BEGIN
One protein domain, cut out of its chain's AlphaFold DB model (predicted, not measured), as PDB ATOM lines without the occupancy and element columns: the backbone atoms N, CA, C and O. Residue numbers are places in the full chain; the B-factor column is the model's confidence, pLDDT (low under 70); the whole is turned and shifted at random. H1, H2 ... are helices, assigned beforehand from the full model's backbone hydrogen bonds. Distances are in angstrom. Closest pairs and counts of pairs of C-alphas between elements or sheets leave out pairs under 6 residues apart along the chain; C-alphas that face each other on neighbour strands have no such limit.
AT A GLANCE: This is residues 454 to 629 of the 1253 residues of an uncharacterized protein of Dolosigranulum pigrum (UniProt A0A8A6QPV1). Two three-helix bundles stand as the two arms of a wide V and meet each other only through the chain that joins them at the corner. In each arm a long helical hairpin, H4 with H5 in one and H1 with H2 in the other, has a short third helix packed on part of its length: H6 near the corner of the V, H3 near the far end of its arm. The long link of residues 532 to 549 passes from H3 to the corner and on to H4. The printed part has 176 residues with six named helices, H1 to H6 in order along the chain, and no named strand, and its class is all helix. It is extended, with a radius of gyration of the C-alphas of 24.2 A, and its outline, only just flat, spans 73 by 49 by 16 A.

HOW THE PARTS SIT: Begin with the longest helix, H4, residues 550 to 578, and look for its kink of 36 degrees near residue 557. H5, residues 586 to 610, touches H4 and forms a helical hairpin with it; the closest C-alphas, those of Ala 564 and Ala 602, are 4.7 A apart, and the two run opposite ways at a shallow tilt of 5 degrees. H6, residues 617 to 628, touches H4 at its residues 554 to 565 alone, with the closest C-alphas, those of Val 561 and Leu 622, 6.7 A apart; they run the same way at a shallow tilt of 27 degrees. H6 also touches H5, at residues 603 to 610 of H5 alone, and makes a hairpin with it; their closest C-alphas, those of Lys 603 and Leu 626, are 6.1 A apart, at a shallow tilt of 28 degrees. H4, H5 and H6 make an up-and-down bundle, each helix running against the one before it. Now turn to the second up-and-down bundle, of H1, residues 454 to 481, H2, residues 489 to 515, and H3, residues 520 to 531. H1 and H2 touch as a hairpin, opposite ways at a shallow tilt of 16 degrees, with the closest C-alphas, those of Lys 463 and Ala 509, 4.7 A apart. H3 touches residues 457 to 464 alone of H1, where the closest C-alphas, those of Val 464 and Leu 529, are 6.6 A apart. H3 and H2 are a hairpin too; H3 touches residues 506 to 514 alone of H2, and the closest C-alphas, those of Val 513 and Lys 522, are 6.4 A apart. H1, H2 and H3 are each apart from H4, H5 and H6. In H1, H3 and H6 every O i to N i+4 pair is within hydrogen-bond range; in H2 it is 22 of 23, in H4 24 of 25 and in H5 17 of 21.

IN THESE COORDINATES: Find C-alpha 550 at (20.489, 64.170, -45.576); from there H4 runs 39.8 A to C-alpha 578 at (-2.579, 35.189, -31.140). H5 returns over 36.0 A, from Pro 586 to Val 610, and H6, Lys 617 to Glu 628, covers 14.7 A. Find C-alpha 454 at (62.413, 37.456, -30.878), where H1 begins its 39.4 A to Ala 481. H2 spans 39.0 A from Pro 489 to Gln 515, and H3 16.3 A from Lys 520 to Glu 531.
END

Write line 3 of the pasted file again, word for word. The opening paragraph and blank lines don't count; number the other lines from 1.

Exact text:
IN THESE COORDINATES: Find C-alpha 550 at (20.489, 64.170, -45.576); from there H4 runs 39.8 A to C-alpha 578 at (-2.579, 35.189, -31.140). H5 returns over 36.0 A, from Pro 586 to Val 610, and H6, Lys 617 to Glu 628, covers 14.7 A. Find C-alpha 454 at (62.413, 37.456, -30.878), where H1 begins its 39.4 A to Ala 481. H2 spans 39.0 A from Pro 489 to Gln 515, and H3 16.3 A from Lys 520 to Glu 531.